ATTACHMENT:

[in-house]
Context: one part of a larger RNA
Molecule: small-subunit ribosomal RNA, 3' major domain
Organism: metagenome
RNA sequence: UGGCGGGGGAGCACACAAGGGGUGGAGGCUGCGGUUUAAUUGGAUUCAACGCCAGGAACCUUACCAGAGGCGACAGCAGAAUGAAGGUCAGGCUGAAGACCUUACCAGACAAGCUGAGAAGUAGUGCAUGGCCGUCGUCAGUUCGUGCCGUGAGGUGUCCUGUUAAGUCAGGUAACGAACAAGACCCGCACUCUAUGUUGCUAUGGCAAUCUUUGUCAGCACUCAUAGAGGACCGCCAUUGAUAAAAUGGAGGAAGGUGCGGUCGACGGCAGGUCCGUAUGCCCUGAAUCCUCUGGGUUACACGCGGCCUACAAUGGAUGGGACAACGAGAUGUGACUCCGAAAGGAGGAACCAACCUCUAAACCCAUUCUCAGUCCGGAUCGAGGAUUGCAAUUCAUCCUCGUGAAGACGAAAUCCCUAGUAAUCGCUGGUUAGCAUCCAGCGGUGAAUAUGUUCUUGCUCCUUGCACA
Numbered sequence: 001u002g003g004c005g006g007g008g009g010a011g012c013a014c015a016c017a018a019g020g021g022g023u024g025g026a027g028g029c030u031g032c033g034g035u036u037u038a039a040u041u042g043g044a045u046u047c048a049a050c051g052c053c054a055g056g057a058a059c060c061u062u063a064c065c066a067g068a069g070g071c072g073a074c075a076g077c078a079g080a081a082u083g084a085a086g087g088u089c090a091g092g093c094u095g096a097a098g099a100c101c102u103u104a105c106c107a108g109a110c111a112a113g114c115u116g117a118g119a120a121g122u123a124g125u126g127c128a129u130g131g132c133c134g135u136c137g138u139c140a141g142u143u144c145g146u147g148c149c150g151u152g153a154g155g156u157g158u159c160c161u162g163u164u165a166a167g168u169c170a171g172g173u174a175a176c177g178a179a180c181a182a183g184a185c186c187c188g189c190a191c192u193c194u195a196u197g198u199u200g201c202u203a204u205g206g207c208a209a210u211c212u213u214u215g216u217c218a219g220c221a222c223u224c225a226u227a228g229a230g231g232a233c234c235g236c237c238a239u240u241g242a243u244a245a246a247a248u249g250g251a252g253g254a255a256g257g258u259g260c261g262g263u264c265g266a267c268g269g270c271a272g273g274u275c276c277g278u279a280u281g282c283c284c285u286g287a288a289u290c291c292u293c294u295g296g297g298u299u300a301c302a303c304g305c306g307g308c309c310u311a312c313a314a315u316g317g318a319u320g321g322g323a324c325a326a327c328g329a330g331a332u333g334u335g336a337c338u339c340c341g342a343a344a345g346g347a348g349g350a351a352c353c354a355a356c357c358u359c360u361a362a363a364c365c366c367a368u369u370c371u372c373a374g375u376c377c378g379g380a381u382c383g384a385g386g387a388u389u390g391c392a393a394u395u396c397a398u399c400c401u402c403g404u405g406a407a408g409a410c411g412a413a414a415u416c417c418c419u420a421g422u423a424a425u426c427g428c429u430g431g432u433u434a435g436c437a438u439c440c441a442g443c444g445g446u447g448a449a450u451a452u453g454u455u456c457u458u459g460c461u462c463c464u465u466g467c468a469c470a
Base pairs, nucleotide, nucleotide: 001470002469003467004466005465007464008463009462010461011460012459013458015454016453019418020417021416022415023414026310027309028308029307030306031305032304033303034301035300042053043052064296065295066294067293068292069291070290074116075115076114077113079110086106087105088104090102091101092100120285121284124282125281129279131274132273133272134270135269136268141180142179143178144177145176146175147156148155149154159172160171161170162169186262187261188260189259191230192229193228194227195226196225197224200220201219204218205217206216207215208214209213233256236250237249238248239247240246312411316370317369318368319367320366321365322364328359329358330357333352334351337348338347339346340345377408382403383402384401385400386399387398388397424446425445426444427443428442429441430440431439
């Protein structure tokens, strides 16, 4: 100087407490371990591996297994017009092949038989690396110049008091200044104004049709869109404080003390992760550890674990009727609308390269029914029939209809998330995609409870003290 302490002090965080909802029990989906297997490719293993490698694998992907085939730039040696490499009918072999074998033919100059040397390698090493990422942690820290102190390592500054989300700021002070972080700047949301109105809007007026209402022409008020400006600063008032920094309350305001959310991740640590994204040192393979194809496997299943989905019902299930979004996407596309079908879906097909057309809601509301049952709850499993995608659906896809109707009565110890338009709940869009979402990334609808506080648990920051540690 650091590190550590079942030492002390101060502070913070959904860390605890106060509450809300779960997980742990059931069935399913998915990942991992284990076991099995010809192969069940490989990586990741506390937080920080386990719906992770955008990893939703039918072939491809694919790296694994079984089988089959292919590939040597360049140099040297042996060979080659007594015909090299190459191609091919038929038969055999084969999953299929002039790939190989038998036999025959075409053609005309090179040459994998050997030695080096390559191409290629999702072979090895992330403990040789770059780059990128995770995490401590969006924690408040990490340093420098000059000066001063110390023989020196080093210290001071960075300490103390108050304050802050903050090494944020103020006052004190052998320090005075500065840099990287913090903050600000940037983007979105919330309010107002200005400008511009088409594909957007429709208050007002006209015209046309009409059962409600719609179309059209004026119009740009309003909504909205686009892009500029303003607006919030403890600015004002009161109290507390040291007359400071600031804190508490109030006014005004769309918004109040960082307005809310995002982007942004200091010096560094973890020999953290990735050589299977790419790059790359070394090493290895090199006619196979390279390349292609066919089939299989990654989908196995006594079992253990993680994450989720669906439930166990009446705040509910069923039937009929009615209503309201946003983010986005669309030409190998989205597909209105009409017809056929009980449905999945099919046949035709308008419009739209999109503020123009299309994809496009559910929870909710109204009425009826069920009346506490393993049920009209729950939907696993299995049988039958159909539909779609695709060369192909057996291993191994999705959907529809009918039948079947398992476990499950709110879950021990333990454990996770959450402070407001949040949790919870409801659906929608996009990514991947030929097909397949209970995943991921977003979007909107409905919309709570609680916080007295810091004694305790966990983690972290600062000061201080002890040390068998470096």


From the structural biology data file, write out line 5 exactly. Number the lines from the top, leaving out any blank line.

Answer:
RNA sequence: UGGCGGGGGAGCACACAAGGGGUGGAGGCUGCGGUUUAAUUGGAUUCAACGCCAGGAACCUUACCAGAGGCGACAGCAGAAUGAAGGUCAGGCUGAAGACCUUACCAGACAAGCUGAGAAGUAGUGCAUGGCCGUCGUCAGUUCGUGCCGUGAGGUGUCCUGUUAAGUCAGGUAACGAACAAGACCCGCACUCUAUGUUGCUAUGGCAAUCUUUGUCAGCACUCAUAGAGGACCGCCAUUGAUAAAAUGGAGGAAGGUGCGGUCGACGGCAGGUCCGUAUGCCCUGAAUCCUCUGGGUUACACGCGGCCUACAAUGGAUGGGACAACGAGAUGUGACUCCGAAAGGAGGAACCAACCUCUAAACCCAUUCUCAGUCCGGAUCGAGGAUUGCAAUUCAUCCUCGUGAAGACGAAAUCCCUAGUAAUCGCUGGUUAGCAUCCAGCGGUGAAUAUGUUCUUGCUCCUUGCACA